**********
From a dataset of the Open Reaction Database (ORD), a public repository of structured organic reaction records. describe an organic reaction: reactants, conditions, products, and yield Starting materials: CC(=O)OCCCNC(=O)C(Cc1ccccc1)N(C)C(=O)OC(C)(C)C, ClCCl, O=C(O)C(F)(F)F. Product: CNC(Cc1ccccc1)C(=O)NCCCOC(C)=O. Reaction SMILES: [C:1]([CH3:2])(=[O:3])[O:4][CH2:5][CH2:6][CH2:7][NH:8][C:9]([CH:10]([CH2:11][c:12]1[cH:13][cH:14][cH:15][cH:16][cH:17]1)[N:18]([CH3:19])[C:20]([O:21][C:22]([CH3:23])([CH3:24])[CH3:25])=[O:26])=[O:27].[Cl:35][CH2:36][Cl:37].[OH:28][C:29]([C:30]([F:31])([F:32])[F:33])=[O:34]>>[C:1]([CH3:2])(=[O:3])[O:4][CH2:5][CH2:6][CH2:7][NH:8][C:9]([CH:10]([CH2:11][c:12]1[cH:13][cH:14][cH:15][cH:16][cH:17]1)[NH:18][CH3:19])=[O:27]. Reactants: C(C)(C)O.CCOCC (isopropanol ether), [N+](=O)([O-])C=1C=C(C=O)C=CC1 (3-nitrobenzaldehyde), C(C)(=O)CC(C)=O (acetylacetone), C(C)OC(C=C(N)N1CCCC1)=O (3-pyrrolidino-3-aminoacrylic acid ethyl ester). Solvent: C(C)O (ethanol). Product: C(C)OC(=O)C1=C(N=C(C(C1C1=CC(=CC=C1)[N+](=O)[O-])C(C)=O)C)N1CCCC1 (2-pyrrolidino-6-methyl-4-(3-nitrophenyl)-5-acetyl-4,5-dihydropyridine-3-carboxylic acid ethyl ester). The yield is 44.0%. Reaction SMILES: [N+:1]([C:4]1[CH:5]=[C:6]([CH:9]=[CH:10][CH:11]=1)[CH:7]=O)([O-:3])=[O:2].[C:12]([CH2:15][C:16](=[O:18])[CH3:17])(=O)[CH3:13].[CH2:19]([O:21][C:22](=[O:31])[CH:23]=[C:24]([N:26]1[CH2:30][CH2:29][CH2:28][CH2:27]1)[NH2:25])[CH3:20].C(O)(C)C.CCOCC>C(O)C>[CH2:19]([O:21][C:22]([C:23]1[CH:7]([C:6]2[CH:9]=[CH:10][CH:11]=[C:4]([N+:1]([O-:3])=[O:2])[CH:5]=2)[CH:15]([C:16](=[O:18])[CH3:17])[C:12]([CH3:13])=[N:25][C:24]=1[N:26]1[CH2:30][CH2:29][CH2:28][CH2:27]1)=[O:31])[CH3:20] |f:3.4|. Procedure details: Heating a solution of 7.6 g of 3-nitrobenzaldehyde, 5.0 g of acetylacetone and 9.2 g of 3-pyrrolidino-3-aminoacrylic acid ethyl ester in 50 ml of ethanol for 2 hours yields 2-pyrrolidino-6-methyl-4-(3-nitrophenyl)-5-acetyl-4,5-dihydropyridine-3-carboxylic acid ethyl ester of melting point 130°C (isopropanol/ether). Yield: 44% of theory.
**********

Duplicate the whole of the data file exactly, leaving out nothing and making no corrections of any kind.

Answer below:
From a dataset of the Open Reaction Database (ORD), a public repository of structured organic reaction records. describe an organic reaction: reactants, conditions, products, and yield Starting materials: CC(=O)OCCCNC(=O)C(Cc1ccccc1)N(C)C(=O)OC(C)(C)C, ClCCl, O=C(O)C(F)(F)F. Product: CNC(Cc1ccccc1)C(=O)NCCCOC(C)=O. Reaction SMILES: [C:1]([CH3:2])(=[O:3])[O:4][CH2:5][CH2:6][CH2:7][NH:8][C:9]([CH:10]([CH2:11][c:12]1[cH:13][cH:14][cH:15][cH:16][cH:17]1)[N:18]([CH3:19])[C:20]([O:21][C:22]([CH3:23])([CH3:24])[CH3:25])=[O:26])=[O:27].[Cl:35][CH2:36][Cl:37].[OH:28][C:29]([C:30]([F:31])([F:32])[F:33])=[O:34]>>[C:1]([CH3:2])(=[O:3])[O:4][CH2:5][CH2:6][CH2:7][NH:8][C:9]([CH:10]([CH2:11][c:12]1[cH:13][cH:14][cH:15][cH:16][cH:17]1)[NH:18][CH3:19])=[O:27]. Reactants: C(C)(C)O.CCOCC (isopropanol ether), [N+](=O)([O-])C=1C=C(C=O)C=CC1 (3-nitrobenzaldehyde), C(C)(=O)CC(C)=O (acetylacetone), C(C)OC(C=C(N)N1CCCC1)=O (3-pyrrolidino-3-aminoacrylic acid ethyl ester). Solvent: C(C)O (ethanol). Product: C(C)OC(=O)C1=C(N=C(C(C1C1=CC(=CC=C1)[N+](=O)[O-])C(C)=O)C)N1CCCC1 (2-pyrrolidino-6-methyl-4-(3-nitrophenyl)-5-acetyl-4,5-dihydropyridine-3-carboxylic acid ethyl ester). The yield is 44.0%. Reaction SMILES: [N+:1]([C:4]1[CH:5]=[C:6]([CH:9]=[CH:10][CH:11]=1)[CH:7]=O)([O-:3])=[O:2].[C:12]([CH2:15][C:16](=[O:18])[CH3:17])(=O)[CH3:13].[CH2:19]([O:21][C:22](=[O:31])[CH:23]=[C:24]([N:26]1[CH2:30][CH2:29][CH2:28][CH2:27]1)[NH2:25])[CH3:20].C(O)(C)C.CCOCC>C(O)C>[CH2:19]([O:21][C:22]([C:23]1[CH:7]([C:6]2[CH:9]=[CH:10][CH:11]=[C:4]([N+:1]([O-:3])=[O:2])[CH:5]=2)[CH:15]([C:16](=[O:18])[CH3:17])[C:12]([CH3:13])=[N:25][C:24]=1[N:26]1[CH2:30][CH2:29][CH2:28][CH2:27]1)=[O:31])[CH3:20] |f:3.4|. Procedure details: Heating a solution of 7.6 g of 3-nitrobenzaldehyde, 5.0 g of acetylacetone and 9.2 g of 3-pyrrolidino-3-aminoacrylic acid ethyl ester in 50 ml of ethanol for 2 hours yields 2-pyrrolidino-6-methyl-4-(3-nitrophenyl)-5-acetyl-4,5-dihydropyridine-3-carboxylic acid ethyl ester of melting point 130°C (isopropanol/ether). Yield: 44% of theory.